Copy that is written from a top-down perspective (yours) is far less compelling to the reader than copy that is written from a bottom-up perspective (theirs).

Now, their sub-headings and paragraphs on AAA, BBB and CCC were actually pretty good (I can’t share them here because it would give away who they are and I don’t want to embarrass them). So let’s turn to the next page (yes, they paid for two pieces of paper and a staple rather than printing on the back of page one).

‘We would love to…’ fails the ‘who cares’ test. Who cares what you would love to do? We only care what we want to do! Turn it around. Say something like ‘You’ll love the results you achieve when you ABC with us’. Better still, tell stories about other people who’ve already achieved success and add: ‘We did it for him, her and them, just think what we could do for you too’. We need evidence, proof and examples to back up every one of your claims.

The call to action falls down too. Don’t be passive: ‘Please phone us’; be proactive: ‘We’ll phone you in a few days, meanwhile, if you have any queries please phone us on…’ I know it’s more work, but your sales letter is more likely to succeed this way.

Finally, having a P.S. is a good thing. It’s known that skim-readers will only read the heading and the P.S. before deciding whether to read the rest of your content. However, in this case, the P.S. is once again too much about them and not enough about their reader.

I hope this helps you with your own sales letters. Please let me know what you think in the comments below.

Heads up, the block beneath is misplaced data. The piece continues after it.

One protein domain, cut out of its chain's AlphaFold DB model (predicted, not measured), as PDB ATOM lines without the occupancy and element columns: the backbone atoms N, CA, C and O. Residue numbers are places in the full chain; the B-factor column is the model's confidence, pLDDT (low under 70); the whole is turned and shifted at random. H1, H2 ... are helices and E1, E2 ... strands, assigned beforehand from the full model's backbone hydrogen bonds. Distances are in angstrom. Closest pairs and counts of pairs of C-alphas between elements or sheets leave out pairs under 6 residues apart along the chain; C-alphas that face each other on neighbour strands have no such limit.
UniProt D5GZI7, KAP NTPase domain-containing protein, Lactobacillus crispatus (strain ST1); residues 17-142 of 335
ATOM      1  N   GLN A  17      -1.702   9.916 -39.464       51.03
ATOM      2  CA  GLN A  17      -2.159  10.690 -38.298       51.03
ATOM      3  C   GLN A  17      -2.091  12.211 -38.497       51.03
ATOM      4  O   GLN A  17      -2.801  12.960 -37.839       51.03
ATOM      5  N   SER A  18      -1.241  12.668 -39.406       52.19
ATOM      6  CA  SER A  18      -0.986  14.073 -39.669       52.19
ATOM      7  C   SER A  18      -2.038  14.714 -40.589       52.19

I mentioned above that a call to action is a good thing. So what’s the call to action for this blog post? Well, apart from inviting you to contribute your thoughts in the comments, you can download a free sales letter template on my website (or of course you can ask me to write a compelling sales letter for you – hint, hint).


combyne · October 10, 2012 at 7:43 am

You’ll love this response, Jackie, since I suggested a colleague contact you to find out how to write the most pursuasive words to ensure their words hit home with the right impact and call to action for their next project here in the UK and Jamaica.

I said you are an expert in the field of copywriting, and their investment in your time would be well spent

combyne · October 10, 2012 at 7:44 am

BTW, if you have nor heard from Howard by the end of the week, give me a nudge, please?

combyne · October 10, 2012 at 7:46 am

Reblogged this on Combyne's Weblog and commented:
Jackie is always on the mark and proves it again with this excellent blog on the way to copy write correctly – Comms Plus rocks

David Hoare · October 19, 2012 at 4:13 pm

Hi Jackie

I should have read your article before sending off an e-mail earlier today. The irony is that I often give advice to people that a website should be about the customer and not about them, and yet writing a sales e-mail, I made the mistake of making it about me and not about them. Great advice from you, and I will make sure I practice it in future

Comments are closed.

Skip to content